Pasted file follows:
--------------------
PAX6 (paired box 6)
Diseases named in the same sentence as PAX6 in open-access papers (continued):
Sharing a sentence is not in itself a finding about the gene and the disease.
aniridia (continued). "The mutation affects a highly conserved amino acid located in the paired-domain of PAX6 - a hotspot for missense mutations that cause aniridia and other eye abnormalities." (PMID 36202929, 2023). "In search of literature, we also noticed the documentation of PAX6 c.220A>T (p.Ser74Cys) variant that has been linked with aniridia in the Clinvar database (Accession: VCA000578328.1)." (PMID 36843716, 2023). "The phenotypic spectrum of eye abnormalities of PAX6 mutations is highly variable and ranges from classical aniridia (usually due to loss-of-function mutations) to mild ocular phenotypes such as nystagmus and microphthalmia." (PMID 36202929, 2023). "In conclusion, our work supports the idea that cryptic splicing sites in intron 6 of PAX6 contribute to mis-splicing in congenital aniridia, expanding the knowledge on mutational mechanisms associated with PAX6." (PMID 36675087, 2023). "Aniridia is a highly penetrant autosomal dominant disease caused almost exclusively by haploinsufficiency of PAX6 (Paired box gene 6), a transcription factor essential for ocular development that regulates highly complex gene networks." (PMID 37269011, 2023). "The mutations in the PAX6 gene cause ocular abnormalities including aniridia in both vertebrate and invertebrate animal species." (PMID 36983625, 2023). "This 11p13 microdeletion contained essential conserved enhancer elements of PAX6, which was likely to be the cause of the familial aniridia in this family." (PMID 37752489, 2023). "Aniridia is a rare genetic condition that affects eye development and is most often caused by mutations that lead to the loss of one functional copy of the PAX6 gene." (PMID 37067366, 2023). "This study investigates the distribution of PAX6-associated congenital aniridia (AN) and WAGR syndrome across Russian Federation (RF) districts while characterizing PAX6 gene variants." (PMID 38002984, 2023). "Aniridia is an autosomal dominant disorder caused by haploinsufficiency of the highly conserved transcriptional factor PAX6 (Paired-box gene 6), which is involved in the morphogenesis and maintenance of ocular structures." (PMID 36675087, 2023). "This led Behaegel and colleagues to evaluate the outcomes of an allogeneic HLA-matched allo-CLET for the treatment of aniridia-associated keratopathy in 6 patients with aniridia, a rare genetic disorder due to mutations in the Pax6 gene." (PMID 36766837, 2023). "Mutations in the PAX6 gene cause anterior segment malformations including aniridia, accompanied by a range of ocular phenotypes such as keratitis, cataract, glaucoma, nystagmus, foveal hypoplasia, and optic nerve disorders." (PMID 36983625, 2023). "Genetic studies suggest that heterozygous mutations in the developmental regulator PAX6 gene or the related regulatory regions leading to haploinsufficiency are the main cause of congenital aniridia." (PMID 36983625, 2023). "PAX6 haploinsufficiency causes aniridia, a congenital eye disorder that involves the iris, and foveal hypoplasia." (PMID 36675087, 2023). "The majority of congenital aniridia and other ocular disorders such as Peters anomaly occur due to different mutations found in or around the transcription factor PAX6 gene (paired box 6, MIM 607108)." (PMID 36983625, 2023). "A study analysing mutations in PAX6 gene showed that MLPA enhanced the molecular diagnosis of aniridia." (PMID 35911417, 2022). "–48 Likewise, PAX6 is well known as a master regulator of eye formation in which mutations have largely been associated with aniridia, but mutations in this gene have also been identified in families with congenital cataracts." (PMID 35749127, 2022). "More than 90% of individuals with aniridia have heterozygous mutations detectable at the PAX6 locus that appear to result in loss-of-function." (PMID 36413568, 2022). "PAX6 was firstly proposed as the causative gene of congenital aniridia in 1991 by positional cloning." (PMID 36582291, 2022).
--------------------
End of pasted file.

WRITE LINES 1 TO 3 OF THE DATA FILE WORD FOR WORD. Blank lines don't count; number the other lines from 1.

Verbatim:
PAX6 (paired box 6)
Diseases named in the same sentence as PAX6 in open-access papers (continued):
Sharing a sentence is not in itself a finding about the gene and the disease.